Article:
SOSMA Must Go and Juvenile Detainees must be Freed Immediately

Suara Rakyat Malaysia (SUARAM) welcomes the announcement by Tun Mahathir Mohamad regarding the administration’s plans to abolish the Security Offences (Special Measures) Act 2012 (SOSMA).

Since its inception, SOSMA has been used extensively by the Royal Malaysian Police with more than 1,600 detentions since July 2012. Despite assurances by the former administration, the denial of the right to fair trial and torture in detention remains prevalent with SUARAM’s documenting countless case of brutal torture akin to those faced by detainees under the Internal Security Act 1960.

Continue reading “SOSMA Must Go and Juvenile Detainees must be Freed Immediately”

Misinformed Minister or Minister Ignorant of Issues under Portfolio?

For Immediate Release
13 July 2016

SUARAM is surprised by Deputy Home Minister, Nur Jazlan’s views suggesting that Malaysia adopts a ‘soft’ legal approach in addressing the issue of terrorism and shocked by his belief that torture has not been used against alleged terror suspects in Malaysia.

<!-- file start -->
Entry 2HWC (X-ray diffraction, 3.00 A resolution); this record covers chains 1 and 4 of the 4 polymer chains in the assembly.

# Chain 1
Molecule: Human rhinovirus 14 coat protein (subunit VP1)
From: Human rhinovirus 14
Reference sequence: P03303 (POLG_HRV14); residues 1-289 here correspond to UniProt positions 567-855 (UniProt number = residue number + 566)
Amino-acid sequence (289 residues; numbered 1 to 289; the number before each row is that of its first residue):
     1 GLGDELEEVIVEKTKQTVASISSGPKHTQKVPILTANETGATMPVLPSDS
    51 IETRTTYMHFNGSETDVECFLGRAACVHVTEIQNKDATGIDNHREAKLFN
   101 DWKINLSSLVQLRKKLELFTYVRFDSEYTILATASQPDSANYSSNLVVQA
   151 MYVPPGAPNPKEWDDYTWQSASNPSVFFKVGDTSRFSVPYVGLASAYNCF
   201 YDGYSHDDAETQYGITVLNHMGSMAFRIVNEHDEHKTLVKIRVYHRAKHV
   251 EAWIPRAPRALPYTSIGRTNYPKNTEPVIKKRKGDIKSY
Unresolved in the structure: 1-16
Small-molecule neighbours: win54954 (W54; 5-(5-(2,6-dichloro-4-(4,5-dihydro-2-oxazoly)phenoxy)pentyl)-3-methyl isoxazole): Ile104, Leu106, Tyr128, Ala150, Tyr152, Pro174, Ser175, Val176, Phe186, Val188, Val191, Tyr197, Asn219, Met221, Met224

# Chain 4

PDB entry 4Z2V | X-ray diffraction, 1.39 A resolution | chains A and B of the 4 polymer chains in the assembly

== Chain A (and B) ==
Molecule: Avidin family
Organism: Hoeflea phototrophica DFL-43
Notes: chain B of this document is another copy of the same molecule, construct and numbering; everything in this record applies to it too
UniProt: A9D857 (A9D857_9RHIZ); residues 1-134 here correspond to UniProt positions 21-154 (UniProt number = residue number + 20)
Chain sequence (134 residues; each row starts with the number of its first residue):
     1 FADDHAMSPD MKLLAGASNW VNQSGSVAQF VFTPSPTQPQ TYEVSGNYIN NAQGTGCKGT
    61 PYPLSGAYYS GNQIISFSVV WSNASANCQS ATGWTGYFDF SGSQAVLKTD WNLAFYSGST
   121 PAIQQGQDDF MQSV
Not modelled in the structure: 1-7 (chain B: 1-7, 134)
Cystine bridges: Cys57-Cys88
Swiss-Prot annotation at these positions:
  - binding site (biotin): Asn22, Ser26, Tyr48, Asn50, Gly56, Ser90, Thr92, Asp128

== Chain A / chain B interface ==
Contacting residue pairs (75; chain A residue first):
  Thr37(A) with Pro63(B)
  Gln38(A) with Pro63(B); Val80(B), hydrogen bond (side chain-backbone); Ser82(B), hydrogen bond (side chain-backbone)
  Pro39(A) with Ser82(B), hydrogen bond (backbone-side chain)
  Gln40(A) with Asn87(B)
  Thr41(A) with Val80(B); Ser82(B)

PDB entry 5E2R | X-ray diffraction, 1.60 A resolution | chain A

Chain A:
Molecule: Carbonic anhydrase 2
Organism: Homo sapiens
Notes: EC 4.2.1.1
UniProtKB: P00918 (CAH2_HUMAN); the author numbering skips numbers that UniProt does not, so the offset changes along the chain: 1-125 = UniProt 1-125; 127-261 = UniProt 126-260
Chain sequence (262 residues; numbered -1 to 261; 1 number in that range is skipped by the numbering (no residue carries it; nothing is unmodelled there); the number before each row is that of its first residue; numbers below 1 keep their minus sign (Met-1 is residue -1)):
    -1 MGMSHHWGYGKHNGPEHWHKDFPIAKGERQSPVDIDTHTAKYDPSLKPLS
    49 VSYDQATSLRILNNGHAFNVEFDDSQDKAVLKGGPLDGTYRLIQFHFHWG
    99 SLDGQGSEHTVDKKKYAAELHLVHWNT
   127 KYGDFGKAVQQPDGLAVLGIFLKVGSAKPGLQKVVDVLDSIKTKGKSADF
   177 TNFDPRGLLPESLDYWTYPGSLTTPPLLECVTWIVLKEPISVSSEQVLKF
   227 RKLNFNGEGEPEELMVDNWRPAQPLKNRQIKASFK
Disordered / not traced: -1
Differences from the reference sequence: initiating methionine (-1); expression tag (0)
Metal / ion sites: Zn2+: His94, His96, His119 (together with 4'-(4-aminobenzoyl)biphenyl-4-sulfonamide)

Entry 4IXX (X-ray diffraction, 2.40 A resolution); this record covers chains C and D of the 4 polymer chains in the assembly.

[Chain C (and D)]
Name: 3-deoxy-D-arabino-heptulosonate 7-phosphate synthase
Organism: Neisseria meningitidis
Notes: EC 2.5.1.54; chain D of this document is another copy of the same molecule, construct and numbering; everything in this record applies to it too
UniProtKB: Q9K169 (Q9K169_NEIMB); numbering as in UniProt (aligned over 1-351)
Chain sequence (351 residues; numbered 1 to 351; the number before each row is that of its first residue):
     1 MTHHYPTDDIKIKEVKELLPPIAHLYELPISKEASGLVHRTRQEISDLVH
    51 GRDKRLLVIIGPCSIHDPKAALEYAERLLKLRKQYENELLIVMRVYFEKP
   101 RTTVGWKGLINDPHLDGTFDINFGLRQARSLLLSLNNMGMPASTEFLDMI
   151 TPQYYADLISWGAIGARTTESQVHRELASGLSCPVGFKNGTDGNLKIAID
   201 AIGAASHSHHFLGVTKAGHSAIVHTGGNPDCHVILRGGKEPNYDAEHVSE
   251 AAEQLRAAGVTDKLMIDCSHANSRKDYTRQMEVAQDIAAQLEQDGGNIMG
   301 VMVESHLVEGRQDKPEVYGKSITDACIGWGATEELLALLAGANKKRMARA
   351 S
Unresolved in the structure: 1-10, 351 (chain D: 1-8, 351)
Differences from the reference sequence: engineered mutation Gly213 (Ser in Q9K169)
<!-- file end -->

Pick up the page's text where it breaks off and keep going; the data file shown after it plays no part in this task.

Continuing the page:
SUARAM has documented countless cases and incidents where torture was used as the primary means to extract a confession or to coerce a false confession from suspects that were arrested on suspicion of committing an offence. The practice of violence also extends to alleged terror suspects and such incidents have been thoroughly documented and reported by SUARAM throughout the years. The families of the victims of torture has also filed their respective report to SUHAKAM and other relevant agencies for investigations.

Further, contrary to the view that Malaysia’s law on terrorism is soft, the provision that enables detention without trial such as the Security Offences (Special Measures) Act 2012, Prevention of Crime Act 1959 and Prevention of Terrorism Act 2015 makes it abundantly clear that our laws are not ‘soft’ as described. The application of different type of ‘preventive’ laws on a suspect for the same offence makes the existing laws that are already uncompromising no better than the practices of Guantanamo Bay.

The minister’s ignorance on these issues and the inability to understand the concept of ‘soft’ legal approach against terrorism would suggests that the minister would require further sensitization on the issues under his portfolio. Failure to be up-to-date on these crucial issue may very well put the safety and security of Malaysia in jeopardy.

In Solidarity

Sevan Doraisamy
Executive Director